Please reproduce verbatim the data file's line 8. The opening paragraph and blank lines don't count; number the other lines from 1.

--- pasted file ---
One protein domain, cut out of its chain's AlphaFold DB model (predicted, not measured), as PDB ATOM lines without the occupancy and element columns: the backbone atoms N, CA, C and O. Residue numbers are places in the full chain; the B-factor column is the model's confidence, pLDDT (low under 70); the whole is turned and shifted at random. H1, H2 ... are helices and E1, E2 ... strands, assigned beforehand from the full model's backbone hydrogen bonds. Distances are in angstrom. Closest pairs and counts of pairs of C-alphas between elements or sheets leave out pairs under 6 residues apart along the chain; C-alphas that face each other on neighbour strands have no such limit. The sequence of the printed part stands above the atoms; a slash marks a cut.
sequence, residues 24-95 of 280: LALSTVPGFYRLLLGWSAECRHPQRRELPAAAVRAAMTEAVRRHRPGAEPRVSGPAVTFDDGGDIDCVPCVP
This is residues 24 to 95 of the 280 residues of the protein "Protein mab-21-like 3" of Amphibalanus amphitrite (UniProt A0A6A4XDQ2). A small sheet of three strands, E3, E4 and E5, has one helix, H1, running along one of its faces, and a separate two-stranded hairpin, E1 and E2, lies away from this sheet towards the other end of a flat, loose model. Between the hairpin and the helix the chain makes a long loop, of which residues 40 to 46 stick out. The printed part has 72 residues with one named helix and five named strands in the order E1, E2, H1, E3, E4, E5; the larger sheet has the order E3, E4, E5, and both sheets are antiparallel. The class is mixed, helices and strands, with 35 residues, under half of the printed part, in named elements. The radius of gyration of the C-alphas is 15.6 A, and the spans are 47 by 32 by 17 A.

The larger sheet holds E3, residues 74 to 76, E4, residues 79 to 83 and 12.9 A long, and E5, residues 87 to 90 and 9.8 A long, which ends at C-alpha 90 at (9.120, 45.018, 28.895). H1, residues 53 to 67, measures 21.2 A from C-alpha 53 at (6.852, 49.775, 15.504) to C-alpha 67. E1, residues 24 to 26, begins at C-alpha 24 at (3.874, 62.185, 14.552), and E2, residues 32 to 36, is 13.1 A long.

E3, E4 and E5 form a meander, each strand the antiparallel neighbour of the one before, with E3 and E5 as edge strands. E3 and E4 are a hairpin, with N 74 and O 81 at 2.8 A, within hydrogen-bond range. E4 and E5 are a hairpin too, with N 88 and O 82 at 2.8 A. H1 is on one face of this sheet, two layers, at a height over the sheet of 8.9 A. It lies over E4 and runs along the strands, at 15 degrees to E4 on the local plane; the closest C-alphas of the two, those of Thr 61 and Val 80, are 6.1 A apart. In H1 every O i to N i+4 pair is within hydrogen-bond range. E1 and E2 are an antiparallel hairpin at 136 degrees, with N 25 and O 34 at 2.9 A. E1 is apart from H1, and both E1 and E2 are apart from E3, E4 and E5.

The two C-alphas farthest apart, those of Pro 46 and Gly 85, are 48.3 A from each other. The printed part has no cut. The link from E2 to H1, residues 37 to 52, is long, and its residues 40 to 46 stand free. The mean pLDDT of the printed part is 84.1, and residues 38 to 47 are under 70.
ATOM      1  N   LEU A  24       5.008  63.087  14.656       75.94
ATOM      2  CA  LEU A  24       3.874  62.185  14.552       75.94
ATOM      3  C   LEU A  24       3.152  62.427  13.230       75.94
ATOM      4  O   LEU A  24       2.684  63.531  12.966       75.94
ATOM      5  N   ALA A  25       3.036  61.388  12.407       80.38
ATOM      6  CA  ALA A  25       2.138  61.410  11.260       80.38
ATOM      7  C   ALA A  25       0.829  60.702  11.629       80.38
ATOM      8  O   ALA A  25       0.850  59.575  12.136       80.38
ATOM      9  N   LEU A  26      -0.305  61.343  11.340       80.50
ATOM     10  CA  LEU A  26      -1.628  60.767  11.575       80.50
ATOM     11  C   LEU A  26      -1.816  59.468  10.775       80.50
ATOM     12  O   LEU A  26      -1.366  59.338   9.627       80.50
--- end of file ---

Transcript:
ATOM      3  C   LEU A  24       3.152  62.427  13.230       75.94